Permaculture and finance – OPEX / CAPEX

Permaculture projects have the specificity to focus their investments on CAPEX(CAPital EXpenditure) through landscape design and stacking functions setup.

A successful setup is the one reducing OPEX (OPerational EXpenses) to a minimum, including human resource (labor), commodities, energy and goods inputs. A rule can even be stated ; low environment footprint means low OPEX (in general), although low OPEX is not necessarily equal to low environment footprint since external costs are usually not taken into account.

It is to be noticed that investors use OPEX and CAPEX as Key Performance Indicators (comparisons are made inside the same business segment having their own financial constraints), in order to analyze the health of a company. A more than average OPEX means that a company spend more money than needed in operational costs which is not an healthy situation. In this perspective Permaculture is a very positive approach aiming to reduce operational costs.

Industrial agriculture, once removed the subsidies from the government can only rely on economy of scale and face the challenge of fossil fuel cost increase associated with OPEX increase, therefore an unhealthy situation, endangered as well by the soil inadequacy (compaction and logging) on the middle and long term.

A matter of margin

To provide with a synthetic figure; since industrial farming relies on intense petrol input the production costs are high and the sale margin is tight and will be more and more tight as oil cost increase (this factor is compensated by government subsidies and we may wonder how far and to which extend this will continue). Since the margins are weak the only way to survive is to produce in large volumes. The market segment witnesses a lot of acquisitions and the concentration of power in the hands of few. This model give little space for small business and new entrants.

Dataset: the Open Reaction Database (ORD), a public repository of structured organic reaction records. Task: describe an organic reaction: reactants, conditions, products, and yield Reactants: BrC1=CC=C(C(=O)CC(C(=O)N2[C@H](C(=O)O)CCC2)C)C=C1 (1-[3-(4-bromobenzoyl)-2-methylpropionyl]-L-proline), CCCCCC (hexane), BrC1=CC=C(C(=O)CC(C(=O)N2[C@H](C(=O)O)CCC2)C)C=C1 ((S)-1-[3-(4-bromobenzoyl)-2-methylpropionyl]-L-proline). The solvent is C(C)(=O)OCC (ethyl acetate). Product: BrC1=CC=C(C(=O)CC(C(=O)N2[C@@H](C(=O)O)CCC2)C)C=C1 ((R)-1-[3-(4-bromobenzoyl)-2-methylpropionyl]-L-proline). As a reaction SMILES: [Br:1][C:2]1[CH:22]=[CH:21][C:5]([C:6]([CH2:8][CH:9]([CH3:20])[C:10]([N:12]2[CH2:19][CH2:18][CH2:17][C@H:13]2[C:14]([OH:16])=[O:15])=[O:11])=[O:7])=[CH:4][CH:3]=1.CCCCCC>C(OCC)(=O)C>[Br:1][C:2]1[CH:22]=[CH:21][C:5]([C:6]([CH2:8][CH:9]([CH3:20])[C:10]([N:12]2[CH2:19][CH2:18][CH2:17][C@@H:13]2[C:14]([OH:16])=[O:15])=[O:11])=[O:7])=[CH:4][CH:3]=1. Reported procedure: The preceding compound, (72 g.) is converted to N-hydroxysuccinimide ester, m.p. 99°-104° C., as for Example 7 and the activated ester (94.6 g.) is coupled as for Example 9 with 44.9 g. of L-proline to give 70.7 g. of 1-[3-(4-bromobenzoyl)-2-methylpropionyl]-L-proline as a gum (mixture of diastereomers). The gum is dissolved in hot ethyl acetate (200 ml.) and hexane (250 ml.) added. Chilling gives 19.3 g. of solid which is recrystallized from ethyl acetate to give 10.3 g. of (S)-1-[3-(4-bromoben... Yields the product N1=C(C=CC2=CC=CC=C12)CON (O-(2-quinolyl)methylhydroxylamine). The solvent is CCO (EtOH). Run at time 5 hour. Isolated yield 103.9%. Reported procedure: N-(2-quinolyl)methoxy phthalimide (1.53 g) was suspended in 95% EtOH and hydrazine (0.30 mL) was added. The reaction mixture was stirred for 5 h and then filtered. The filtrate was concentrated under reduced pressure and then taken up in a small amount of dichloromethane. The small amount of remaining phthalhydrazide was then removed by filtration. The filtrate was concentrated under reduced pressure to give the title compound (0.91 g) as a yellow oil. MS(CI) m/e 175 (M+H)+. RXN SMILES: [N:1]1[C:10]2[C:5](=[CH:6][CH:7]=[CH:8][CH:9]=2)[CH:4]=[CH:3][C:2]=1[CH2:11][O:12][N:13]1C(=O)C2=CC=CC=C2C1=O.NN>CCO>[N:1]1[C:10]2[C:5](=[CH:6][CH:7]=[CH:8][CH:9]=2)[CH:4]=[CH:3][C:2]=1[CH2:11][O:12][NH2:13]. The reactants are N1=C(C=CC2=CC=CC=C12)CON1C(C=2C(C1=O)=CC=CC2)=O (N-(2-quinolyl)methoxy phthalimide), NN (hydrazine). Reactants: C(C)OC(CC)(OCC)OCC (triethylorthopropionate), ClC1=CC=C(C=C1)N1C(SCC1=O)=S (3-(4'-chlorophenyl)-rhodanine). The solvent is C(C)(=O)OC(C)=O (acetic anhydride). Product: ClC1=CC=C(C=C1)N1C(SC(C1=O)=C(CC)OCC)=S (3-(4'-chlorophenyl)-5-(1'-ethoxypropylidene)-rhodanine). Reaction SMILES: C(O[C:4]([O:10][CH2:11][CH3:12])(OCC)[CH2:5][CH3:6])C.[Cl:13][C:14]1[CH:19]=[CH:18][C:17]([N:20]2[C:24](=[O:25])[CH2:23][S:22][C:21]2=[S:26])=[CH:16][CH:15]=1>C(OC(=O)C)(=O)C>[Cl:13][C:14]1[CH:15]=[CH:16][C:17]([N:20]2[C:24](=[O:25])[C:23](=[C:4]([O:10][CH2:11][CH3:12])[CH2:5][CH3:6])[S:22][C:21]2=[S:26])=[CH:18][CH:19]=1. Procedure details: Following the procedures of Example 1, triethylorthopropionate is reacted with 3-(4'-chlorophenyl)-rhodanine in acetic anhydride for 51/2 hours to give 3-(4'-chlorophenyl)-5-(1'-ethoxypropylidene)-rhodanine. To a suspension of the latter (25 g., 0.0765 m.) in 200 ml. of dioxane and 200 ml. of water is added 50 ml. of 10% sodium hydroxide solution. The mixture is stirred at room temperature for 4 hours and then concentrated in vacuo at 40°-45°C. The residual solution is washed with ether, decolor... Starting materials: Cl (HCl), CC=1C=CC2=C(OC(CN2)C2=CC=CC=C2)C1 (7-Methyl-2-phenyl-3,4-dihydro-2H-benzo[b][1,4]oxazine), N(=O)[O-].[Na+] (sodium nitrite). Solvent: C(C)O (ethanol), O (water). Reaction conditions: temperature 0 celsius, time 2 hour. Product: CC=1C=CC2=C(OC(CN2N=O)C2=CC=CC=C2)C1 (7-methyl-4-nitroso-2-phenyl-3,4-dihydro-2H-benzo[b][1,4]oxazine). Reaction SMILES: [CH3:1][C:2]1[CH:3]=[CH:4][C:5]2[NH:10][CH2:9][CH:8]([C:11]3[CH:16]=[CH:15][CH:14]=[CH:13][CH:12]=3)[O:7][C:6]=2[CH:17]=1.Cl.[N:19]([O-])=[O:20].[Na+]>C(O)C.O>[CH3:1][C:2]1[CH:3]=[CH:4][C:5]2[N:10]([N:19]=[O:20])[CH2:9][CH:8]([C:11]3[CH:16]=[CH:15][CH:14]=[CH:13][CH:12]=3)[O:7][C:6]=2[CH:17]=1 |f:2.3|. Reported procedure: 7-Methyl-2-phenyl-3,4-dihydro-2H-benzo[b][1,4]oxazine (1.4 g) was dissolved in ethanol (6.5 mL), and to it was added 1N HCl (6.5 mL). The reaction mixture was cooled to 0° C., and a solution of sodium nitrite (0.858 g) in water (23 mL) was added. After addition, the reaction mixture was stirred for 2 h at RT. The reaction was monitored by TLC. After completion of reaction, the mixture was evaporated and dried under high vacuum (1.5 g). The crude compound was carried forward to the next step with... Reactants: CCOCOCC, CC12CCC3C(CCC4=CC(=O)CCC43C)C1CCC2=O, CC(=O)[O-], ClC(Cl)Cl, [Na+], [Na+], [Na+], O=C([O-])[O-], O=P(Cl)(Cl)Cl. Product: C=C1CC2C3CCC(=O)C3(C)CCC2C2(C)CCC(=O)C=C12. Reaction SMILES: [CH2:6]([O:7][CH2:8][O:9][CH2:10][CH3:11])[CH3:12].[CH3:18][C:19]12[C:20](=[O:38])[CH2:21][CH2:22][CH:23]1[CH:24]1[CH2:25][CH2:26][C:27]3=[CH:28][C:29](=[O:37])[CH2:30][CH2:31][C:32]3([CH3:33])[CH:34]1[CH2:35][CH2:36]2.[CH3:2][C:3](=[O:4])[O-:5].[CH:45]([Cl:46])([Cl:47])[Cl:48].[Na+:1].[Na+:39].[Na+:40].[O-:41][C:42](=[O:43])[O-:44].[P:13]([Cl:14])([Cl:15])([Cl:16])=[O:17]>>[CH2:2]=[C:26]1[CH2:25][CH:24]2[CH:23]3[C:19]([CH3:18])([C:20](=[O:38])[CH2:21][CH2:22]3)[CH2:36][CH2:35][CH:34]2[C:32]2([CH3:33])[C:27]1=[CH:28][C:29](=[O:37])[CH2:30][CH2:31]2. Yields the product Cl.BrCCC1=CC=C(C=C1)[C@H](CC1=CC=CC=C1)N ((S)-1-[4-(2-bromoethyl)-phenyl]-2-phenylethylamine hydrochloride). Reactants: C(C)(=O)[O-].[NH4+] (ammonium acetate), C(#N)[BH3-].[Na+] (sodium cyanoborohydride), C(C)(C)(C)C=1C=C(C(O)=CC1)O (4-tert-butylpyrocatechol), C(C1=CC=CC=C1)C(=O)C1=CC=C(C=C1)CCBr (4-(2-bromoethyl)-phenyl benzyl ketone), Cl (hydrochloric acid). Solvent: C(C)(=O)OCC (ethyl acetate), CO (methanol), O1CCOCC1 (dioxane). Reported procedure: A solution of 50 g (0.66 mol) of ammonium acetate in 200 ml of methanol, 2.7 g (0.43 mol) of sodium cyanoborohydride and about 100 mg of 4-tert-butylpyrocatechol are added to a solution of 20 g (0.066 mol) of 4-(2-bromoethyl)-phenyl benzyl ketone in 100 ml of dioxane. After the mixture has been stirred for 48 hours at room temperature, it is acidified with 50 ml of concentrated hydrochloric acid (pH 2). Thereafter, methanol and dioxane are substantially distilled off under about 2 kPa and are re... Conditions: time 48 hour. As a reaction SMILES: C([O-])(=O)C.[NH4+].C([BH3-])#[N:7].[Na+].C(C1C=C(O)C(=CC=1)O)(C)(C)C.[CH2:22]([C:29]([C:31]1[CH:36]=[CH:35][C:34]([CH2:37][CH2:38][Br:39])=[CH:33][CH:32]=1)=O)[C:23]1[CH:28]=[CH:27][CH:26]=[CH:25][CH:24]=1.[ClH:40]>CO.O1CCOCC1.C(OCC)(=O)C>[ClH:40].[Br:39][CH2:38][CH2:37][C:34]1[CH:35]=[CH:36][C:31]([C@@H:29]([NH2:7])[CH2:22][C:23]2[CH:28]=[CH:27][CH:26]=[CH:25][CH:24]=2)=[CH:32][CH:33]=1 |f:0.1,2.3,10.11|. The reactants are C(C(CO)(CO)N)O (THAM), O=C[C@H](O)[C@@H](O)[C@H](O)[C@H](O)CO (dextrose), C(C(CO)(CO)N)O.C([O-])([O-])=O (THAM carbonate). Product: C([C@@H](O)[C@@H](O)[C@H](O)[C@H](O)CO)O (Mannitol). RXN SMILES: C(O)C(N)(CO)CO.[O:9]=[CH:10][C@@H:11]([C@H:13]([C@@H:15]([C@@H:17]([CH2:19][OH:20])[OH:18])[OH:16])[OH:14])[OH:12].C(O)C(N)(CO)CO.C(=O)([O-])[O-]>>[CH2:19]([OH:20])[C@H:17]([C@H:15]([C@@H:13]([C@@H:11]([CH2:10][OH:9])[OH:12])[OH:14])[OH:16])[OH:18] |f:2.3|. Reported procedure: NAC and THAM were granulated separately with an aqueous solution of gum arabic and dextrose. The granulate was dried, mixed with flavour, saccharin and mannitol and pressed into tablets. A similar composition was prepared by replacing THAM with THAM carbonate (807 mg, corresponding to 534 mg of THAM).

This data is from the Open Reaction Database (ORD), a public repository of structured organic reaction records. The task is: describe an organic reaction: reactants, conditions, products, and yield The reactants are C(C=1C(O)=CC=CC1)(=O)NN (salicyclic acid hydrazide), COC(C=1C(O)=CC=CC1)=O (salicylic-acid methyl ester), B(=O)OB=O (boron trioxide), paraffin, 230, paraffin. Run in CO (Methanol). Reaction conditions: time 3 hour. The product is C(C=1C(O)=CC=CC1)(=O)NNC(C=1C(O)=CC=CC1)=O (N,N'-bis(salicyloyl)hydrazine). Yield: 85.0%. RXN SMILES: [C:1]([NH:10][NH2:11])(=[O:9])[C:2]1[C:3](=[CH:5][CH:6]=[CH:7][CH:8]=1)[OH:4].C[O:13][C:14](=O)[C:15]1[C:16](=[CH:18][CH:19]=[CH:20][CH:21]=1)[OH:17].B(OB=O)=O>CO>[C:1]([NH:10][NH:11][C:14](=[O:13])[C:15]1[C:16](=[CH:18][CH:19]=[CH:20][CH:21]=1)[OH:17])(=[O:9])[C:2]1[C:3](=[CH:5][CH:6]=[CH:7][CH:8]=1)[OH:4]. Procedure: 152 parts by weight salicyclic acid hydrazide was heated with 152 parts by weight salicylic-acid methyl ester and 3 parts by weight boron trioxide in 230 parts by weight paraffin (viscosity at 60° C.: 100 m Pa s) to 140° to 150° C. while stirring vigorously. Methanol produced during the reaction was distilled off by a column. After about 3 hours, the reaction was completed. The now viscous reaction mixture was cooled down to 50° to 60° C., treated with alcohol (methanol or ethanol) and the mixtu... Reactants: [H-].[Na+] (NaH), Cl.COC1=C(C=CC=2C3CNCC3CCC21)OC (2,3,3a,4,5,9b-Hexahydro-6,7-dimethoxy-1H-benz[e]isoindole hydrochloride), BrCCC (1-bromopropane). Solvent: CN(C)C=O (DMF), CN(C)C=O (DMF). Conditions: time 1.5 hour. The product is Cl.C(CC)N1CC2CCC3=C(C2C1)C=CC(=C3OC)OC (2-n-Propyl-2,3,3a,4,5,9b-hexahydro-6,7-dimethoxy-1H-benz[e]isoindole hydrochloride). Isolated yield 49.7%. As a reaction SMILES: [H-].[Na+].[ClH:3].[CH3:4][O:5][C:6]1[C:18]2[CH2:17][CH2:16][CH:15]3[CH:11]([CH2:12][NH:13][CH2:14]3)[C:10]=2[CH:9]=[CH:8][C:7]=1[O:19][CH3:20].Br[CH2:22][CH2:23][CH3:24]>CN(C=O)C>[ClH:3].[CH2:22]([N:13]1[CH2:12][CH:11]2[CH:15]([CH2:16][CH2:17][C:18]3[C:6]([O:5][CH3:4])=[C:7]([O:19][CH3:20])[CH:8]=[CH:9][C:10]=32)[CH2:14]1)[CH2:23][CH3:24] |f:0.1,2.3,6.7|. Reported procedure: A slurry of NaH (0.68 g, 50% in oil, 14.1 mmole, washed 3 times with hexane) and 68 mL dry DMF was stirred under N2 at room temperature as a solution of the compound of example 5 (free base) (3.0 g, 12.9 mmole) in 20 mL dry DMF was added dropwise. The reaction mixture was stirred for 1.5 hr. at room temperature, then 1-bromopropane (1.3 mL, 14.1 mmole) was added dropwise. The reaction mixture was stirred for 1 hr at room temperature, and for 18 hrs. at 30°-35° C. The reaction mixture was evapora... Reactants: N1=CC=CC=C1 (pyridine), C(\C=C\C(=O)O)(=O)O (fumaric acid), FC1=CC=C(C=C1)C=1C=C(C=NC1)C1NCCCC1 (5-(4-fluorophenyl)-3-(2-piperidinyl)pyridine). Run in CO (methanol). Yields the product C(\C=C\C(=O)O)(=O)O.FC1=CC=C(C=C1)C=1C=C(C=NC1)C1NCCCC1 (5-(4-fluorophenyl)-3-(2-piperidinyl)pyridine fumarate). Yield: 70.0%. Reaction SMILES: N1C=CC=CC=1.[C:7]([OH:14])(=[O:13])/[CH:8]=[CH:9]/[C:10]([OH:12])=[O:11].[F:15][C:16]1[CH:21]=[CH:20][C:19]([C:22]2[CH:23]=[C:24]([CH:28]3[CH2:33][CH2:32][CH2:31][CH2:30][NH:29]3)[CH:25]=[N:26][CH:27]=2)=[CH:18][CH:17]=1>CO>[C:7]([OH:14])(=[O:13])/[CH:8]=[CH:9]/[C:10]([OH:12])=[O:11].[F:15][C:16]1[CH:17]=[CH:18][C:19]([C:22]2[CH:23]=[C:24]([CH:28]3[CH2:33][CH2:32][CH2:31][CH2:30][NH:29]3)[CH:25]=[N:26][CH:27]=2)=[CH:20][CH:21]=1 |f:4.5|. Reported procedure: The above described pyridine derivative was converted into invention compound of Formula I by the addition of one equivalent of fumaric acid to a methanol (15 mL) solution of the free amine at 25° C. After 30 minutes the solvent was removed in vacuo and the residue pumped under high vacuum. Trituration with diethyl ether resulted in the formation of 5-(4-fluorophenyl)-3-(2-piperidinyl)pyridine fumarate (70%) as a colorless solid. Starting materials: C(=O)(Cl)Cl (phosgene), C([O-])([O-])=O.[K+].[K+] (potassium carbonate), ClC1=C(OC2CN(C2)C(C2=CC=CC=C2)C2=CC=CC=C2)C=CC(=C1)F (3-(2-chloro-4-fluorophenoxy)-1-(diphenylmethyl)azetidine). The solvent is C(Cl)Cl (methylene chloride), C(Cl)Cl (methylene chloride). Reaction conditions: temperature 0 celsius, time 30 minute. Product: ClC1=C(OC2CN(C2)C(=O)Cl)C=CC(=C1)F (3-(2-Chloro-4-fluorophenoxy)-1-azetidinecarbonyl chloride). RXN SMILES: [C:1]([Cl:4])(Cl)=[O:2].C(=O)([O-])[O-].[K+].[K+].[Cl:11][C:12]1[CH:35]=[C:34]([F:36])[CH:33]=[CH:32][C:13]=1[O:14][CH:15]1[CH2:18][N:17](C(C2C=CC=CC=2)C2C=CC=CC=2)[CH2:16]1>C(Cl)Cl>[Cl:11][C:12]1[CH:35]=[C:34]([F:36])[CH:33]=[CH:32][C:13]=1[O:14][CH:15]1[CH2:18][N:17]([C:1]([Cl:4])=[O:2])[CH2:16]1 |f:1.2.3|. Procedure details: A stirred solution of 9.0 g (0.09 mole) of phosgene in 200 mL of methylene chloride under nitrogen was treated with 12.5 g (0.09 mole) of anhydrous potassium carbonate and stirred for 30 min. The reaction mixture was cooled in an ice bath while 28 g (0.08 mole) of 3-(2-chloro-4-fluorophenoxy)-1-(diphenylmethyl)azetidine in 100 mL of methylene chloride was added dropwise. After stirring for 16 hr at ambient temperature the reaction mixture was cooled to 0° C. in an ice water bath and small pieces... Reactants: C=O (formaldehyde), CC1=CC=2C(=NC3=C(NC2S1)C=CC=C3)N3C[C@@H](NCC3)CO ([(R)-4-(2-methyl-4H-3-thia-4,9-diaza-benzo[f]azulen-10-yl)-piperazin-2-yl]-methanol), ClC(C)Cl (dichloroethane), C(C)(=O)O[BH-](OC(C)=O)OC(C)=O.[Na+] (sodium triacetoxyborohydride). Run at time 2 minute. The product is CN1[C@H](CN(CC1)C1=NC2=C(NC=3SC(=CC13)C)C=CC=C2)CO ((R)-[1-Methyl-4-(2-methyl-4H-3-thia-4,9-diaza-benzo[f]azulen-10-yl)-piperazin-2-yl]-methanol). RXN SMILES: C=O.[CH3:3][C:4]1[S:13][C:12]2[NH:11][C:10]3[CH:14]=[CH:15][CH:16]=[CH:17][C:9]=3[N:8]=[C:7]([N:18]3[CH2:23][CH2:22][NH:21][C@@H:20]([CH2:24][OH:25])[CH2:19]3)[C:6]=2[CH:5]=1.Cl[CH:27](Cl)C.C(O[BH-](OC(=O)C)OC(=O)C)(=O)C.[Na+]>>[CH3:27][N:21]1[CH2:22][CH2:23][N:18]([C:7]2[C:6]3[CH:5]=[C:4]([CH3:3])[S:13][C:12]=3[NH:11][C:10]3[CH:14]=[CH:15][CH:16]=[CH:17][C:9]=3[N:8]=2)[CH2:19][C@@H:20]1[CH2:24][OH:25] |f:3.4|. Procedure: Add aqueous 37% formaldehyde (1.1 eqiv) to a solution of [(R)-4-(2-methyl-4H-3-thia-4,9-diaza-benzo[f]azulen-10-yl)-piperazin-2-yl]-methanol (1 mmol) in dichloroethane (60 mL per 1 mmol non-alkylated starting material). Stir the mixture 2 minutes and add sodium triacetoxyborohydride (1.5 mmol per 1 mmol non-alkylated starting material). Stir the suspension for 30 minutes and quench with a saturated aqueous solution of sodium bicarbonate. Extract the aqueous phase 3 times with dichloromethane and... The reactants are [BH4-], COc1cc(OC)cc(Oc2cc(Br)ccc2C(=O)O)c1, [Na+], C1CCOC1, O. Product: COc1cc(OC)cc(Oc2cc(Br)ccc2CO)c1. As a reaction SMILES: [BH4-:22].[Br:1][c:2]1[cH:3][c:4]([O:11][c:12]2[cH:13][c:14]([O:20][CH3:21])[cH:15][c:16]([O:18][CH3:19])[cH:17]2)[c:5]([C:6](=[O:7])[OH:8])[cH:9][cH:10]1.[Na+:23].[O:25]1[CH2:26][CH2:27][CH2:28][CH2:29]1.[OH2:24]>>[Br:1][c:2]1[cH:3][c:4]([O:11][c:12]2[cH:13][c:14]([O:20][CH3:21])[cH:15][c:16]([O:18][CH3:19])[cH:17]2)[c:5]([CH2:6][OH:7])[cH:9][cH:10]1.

On the other hand Permaculture by working with nature and letting nature produce on its own provide with low production costs meaning an important margin and the capacity to produce in little quantities as well as experimenting in diversity of production. Permaculture gives latitude to develop a customized set of products adapted both to local ecosystem specificity and local market demand.

CAPEX spreading

The financial challenge in the setup of a Permaculture farm is to handle the CAPEX investment in a way that it becomes affordable for low income entrepreneurs. This can be done by spreading the CAPEX over time so that initial benefits can be used to finance each next step. It implies that each new function of the infrastructure creates either a strong synergistic addition or generates financial income. The approach put emphasis on specific methodologies or perspectives;
– financial critical focus in Options and Decisions based design pathways
– focus on material and labor reuse analysis
– further analysis on maintenance reduction through identification within characteristics list of components analysis and autonomy capability in deduction from nature method of design
– many small investments (mainly labor) in random assembly for yield identification and generalization (genetic like evolution)
– low cost reverse engineering of non connected existing functions or non adapted elements of the existing infrastructure (reuse, genericity, adaptation)
– minimize each CAPEX investment by low cost orientated design implementation, recycling, investing in efficient tools and mainly using the power of nature resilience (e.g. ecosystem succession, flow recycling, animal management, … ).
– reuse of existing resources for diversification still keeping low operational costs and identifying value added services and products

Transition from OPEX based to CAPEX based agriculture

In this video, Gabe Brown, the speaker, comes from classical agriculture and has changed his agricultural model to become sustainable. One leitmotiv in this video is “our Operation” (OPEX) and give plenty of arguments on how nature provide with environmental services (soil ecosystem creating fertility mainly) to increase yield and reduce costs.

It means as well that in opposition with projects where the main investment is done during the first year this approach significantly upgrade its CAPEX during each main phase.

These recipes may support farms
– having a depleted land and poor income
– wishing for a transition from agro-toxic farming, prisoner from their existing mortgages and operational costs, to organic agriculture.

It would as well open a market where the initial investment is made mainly on having a large buffer of time for subsistence (food, logistic and taxes) and a smaller amount of money dedicated to buy (cheap and) depleted lands having potential and needing time for regeneration.



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